Saturday, February 12, 2011

Whales, Dolphins,Tuna and Sharks - How Does Japan Change?

As I sat down this morning to read the Huff Post I can across this article "Shark fishing in Japan – a messy, blood-spattered business" detailing a commercial shark processing center at Kesennuma.

I have never heard of the place, and the images feature a graphic expose of commercial animal processing.

Nothing more.

In the U.S. and Europe animal processing has long since been sanitized behind industrial fortresses that bring whole animals in one end and spit out boxes of product out the other.

Westerners are, simply put, largely divorced from our food chain.

Japan's food processing is still in many ways very Asian, where the public is invited to see or admire freshness, and purity of product. Unlike western values that feature stamped on dates, Asian cultures like to see and be engaged with their food sources. It's how they do food.

It's a cultural difference that Japan is being overwhelmingly attacked for. Their public display of food and food processing exploited by dozens of western based conservation groups.

I am struck by the efforts of so many conservation groups who are rabid in their individual assessment of Japans and China's food chain. Sea Shepherd Conservation Society and it's loon fringe being the worst of the lot, having their own reality television show with regular on screen quotes by western "vegans" who alternately decry whale harvests while demonising Japan in the process.

For Japan, reeling from multi-pronged attacks on tuna, sharks, whales, and dolphins, not to mention five or six species of fish, I find myself asking "where does Japan go from here?".

The ugly issues with all of this Japan focus on food, and one not being discussed, is that this entire effort is an overwhelming western effort. These are western faces demanding Japanese people change what they eat.


For any conservation effort to be successful you need the ability to reverse positions and see your conservation opponents view. Right now Japan is under siege by a western generated cacophony of what might be viewed as culinary imperialism. A lot of how Japan harvests food is repugnant to western eyes long since divorced from the blood and gore.

A quick look, and by no means an in depth one, over the last two months of western media hits against Japan reveals a disorganized patchwork of many conservation agendas:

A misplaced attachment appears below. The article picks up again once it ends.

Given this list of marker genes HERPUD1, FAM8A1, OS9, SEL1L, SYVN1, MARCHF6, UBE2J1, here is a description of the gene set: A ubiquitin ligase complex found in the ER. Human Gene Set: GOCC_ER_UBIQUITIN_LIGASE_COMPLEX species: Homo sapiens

Shark fishing in Japan – a messy, blood-spattered business

New video reveals dolphin hunt just as brutal as ever

Birch Bay resident sets sail to stop dolphin slaughter

Whale wars: Boat claims ram attempt

Food giant Princes accused of selling endangered tuna on the High Street

It's quite a storm of protest and one I fear will just have Japan hunker down and play turtle without getting any concessions to sustainable harvests, which at the end of the day would be a big win.

Without a doubt there are some serious issues with species loss and rampant over harvest of animals - worldwide. But this focus on Asians by westerners, I fear, will ultimately backfire under a counter, and western conservation driven, nationalistic blow back.

How long can westerners keep up their demands on what Asians can and cannot put into their mouths?

How long will the Japanese stand for this growing patchwork of food based conservation agendas and increasingly shrill conservation noise?

How does Japan change, when it seems every week a new food source is identified and a new western conservation group, using in-your-face conservation tactics and media hits gleaned from other groups, goes on the attack?

I am all for conservation, but is not time that individual groups look up from their pet projects in Japan and Asia to take a larger view of how this growing group effort to conserve wildlife is being perceived in Asia?

We all want to see change but this recent trend to "Jump on Japan" does not leave any room for compromise, nor does it allow Japan and Japanese people to assess their own inalienable rights to choose what they consider a food source or not.

Another look at this issue from Da Shark.

Another look with RTSea Blog.

Patric Douglas CEO

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